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What is an Ontology? [was: daml-ont]

From: Dan Connolly <connolly@w3.org>
Date: Wed, 01 Nov 2000 11:02:43 -0600
Message-ID: <3A004CB3.1F700934@w3.org>
To: "McBride, Brian" <bwm@hplb.hpl.hp.com>
CC: www-rdf-logic@w3.org
"McBride, Brian" wrote:
> 
> In the comment property defining Ontology, it states that an
> ontology is a document describing a vocabulary ...
> 
> Is the ontology the document, or is the ontology an abstract
> entity, and the document one of many possible
> representations of it?

There are (at least) two senses of the term 'document'
in web literature:

"document 
      1.aka resource; aka Node; See also: visit 
      2.aka page, frame, card 
      3.a bit of data 
            in [SGML86] 
            in [HTML95], 3.2, 4.0 "
	-- http://www.w3.org/Architecture/Terms#document

In the comment property on Ontology, I was using
document in the first sense, i.e. an "abstract
entity" that may have many possible representations,
rather than in sense 3, a particular byte-sequence.
(hmm... "visit" really belong with sense 2,
i.e. a compound document with embedded images
and such.)

Aside from traditional dublin-core style author/date/title
metadata, I expect Ontology resources
to be relevant in the case of assertion by
reference. cf

Assertion by reference [was: Comments on Annotated DAML...]
Dan Connolly (Wed, Oct 11 2000) 
http://lists.w3.org/Archives/Public/www-rdf-logic/2000Oct/0005.html

My model is based on a sort of modal-logic
approach to integrating RDF statements into the
real world of communication protocols; consider
a property
	entails: Message -> Statement	
	for entails(m, s) read: the message m entails
	the statement s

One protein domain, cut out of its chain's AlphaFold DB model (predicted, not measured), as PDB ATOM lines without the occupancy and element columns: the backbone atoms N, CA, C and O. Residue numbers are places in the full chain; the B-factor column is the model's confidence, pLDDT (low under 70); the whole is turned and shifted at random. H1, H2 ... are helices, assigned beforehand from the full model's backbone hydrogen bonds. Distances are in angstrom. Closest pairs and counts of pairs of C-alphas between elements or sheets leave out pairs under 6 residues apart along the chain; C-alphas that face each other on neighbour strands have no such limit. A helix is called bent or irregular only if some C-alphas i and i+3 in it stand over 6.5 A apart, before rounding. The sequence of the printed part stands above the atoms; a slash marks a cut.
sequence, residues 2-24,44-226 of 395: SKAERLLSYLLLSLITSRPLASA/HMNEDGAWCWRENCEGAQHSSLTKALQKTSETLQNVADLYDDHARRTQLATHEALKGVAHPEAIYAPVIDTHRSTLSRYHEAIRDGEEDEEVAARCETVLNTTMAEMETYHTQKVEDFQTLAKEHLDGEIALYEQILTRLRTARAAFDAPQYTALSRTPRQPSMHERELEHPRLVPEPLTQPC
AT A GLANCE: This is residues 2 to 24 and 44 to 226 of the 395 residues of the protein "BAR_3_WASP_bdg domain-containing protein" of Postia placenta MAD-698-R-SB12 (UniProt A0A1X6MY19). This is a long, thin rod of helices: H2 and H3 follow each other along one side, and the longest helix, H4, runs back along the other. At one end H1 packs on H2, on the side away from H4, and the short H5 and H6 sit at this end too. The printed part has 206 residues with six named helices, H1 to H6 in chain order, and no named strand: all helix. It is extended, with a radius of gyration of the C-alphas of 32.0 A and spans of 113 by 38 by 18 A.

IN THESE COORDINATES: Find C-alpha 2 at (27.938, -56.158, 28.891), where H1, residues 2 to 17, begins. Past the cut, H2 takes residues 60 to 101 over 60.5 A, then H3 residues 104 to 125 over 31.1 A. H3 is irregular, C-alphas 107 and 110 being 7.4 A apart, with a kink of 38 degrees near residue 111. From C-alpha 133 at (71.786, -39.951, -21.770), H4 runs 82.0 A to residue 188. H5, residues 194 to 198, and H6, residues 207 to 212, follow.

and
	about: Message -> Resource
	for about(m, r) read: message m is about r;
	e.g. when you fetch http://example.org/page1,
	the HTTP GET message you send, and its reply,
	are about http://example.org/page1

These allow me to state the axioms I have in
mind for daml:imports ; namely:

	entails(?xReply, `daml:imports(?x, ?y)')
	/\ about(?xReply, ?x)
	/\ about(?yReply, ?y)
	/\ entails(?yReply, ?aStatement)
	=> entails(?xReply, ?aStatement)

where `p(s, o)' denotes reification/quoting
[and is kinda hairy in ways that I haven't
fully debugged].


>  One might wish to make statements
> about the abstract entity which are not true of the document
> and statements about a document which are not true of the
> abstract entity.

Indeed... the document(sense3) that is the content
of ?xReply above isn't (necessarily) the same thing
as ?x.

>  These should therefore have different URI's.

Right... if you want to refer to the document(sense3)
that is the content of ?xReply, you may need
to use a URI that's different from the one
you use to refer to ?x.

> In the light of that, should the fomulaic:
> 
>   <Ontology about="">
> 
> have an absolute URI of the ontology between the "'s as the
> element is describing the ontology, not the document.

I disagee; about="" is a very convenient way to refer
to that-wich-this-message-is-about.

> [I am in general supportive of Sergey's stylistic suggestion
>  that in general, URI's in about attribute values should be
>  absolute - it is rather irritating to cut and paste a self
>  contained chunk of RDF and find the semantics have changed.
>  Also, if a mirror service stores an exact copy of an RDF
>  document, to have the copy have different semantics to
>  the original seems unhelpful.]

It's entirely feasible to mirror some content without
replublishing it at a different address. For example,
the W3C web site is mirrored at a dozen or so
locations in IP-space (and physical space) but all
the mirrors are at the same address in Web space:
http://www.w3.org/ .

Republishing stuff at a different address is
another matter entirely, and folks shouldn't
get the impression that it can be done without
complications in the general case: relative
URI references are a small technical matter
compared to access control, metadata
about copyright/licensing, digital signatures,
etc.

Style is a matter of taste and experience.
My experience leads me to favor relative URI
references.



> There are a couple of minor nits in the example ontology:
[I'll address these separately.]


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Received on Wednesday, 1 November 2000 12:03:59 UTC

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